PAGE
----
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Jakub Kalenský: The information war against the Kremlin is far from over

March 25, 2023 10:54 PM 6 min read
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Editor's Note: The opinions expressed in the op-ed section are those of the authors and do not purport to reflect the views of the Kyiv Independent.

There have been many optimistic takes claiming that Russia is losing or has already lost the information war against the West. This optimism is both misguided and dangerous.

“President Putin has comprehensively lost the information war in Ukraine and in the West,” said Sir Jeremy Fleming, the director of GCHQ, the U.K.’s intelligence, security, and cyber agency.

“Ukraine isn’t just winning the battle for hearts and minds online, it has already won,” wrote P.W. Singer, the co-author of "Likewar: The Weaponization of Social Media."

These are just a sample of the many similar opinions we hear throughout private conferences and debates, as well as public media commentary.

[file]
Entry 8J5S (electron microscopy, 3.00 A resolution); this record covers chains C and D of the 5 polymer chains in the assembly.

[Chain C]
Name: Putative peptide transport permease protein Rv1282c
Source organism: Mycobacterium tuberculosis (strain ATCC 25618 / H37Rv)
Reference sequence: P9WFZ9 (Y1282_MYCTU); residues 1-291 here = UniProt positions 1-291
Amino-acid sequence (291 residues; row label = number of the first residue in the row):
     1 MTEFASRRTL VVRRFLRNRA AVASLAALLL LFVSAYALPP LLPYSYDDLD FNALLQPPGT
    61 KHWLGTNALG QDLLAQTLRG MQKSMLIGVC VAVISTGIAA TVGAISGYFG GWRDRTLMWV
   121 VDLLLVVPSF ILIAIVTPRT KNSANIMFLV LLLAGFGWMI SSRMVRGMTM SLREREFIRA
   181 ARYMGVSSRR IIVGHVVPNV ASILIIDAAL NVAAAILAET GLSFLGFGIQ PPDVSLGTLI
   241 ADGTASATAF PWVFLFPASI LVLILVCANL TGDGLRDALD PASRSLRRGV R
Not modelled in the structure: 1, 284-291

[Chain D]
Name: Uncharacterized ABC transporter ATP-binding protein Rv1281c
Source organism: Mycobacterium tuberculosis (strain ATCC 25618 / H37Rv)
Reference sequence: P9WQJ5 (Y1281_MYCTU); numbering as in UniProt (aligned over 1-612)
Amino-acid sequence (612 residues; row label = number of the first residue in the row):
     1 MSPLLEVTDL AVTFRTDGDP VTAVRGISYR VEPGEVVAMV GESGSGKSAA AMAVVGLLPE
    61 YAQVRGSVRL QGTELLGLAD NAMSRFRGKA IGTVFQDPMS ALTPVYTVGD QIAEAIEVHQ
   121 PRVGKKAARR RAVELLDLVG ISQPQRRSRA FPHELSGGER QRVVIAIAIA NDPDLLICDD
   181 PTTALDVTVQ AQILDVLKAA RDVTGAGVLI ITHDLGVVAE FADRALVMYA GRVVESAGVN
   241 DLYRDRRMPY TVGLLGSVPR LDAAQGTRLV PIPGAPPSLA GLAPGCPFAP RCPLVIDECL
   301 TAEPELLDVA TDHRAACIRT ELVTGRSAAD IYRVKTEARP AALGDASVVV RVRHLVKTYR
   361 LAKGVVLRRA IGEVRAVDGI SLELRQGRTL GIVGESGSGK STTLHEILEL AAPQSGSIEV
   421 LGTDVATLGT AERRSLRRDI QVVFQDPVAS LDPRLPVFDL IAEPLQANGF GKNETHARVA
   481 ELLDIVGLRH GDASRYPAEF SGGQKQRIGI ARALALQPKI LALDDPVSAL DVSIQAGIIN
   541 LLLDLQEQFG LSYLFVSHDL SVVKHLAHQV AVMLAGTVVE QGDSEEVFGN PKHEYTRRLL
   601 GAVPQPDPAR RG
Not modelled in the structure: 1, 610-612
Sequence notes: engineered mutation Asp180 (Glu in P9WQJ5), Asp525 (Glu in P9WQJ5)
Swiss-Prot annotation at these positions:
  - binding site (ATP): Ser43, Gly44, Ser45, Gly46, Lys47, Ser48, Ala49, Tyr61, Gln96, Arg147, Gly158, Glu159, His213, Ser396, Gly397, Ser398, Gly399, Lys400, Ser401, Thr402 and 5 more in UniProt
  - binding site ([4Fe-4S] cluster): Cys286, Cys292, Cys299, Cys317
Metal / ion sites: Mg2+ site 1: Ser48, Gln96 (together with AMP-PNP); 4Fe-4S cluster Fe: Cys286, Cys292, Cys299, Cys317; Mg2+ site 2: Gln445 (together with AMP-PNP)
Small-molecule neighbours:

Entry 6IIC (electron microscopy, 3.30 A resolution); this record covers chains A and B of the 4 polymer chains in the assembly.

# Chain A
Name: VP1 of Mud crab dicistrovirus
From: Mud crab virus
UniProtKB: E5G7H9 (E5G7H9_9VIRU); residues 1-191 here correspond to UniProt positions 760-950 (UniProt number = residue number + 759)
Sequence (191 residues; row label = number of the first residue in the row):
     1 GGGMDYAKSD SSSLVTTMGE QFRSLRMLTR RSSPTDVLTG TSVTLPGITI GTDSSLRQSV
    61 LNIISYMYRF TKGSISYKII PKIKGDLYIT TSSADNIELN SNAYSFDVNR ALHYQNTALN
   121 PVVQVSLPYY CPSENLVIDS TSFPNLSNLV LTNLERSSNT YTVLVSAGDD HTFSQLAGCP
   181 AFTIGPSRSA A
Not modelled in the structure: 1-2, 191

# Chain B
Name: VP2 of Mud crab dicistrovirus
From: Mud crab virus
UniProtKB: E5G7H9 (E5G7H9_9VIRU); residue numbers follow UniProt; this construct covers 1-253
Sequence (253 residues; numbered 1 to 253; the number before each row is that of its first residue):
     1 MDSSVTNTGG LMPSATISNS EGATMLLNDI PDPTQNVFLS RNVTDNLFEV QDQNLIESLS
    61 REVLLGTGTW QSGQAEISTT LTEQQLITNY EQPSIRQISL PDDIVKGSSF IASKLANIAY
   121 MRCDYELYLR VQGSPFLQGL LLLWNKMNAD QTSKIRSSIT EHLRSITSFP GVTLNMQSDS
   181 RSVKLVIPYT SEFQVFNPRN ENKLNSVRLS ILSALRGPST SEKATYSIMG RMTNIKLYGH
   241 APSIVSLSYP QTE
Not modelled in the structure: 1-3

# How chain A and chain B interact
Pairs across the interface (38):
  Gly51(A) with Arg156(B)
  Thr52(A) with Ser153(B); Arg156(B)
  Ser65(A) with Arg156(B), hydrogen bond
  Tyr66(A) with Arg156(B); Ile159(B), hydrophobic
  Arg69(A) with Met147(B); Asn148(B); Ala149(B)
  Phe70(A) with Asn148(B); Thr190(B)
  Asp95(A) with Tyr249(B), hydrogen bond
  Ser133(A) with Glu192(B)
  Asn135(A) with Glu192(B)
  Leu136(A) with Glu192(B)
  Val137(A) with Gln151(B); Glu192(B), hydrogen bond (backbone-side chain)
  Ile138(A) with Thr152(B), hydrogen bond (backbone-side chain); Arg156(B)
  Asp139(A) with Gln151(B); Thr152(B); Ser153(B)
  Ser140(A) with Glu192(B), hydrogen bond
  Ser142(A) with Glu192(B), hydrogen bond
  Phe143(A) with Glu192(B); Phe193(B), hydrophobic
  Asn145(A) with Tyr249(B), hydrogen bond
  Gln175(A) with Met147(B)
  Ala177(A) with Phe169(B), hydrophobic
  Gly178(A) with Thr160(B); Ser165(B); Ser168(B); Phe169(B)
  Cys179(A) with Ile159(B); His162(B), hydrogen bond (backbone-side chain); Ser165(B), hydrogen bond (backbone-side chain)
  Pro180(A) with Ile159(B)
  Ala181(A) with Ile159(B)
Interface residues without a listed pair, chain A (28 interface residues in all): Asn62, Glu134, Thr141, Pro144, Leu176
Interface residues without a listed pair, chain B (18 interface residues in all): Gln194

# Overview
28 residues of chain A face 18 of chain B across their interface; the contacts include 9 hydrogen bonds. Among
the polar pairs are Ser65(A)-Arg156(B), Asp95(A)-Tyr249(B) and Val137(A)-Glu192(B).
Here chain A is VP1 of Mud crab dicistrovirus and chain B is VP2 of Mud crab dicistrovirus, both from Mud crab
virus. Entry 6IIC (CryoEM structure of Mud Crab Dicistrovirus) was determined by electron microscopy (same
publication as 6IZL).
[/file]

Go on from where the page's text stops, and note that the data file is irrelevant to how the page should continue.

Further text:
This optimism seems to be grounded primarily in two observations: a) that Ukrainians are not buying into the Kremlin’s propaganda, and b) that the West is still helping Ukraine resist the Kremlin’s aggression.

It is reinforced by circumstantial evidence that is eagerly seized on, like the claim that Russia is losing the information war because visitors to a conference in India laughed at Russian Foreign Affairs Minister Sergei Lavrov’s false assertion that Russia did not start the war.

Ukraine is heroically resisting not just in the military arena, but also on the information front. This could mean that Ukraine has become significantly stronger in the information domain since 2014, just as it has become much stronger militarily and in cyberspace.

Another factor to consider is that Russian crimes in Ukraine have crossed the line at which they could be excused by even flawless communication by the Kremlin. After all, it is always one’s actions that are the most important message – and the Kremlin’s actions are so atrocious that the horror and the responsibility for them cannot be hidden or blurred even by Russia’s massive disinformation machine, at least in Ukraine.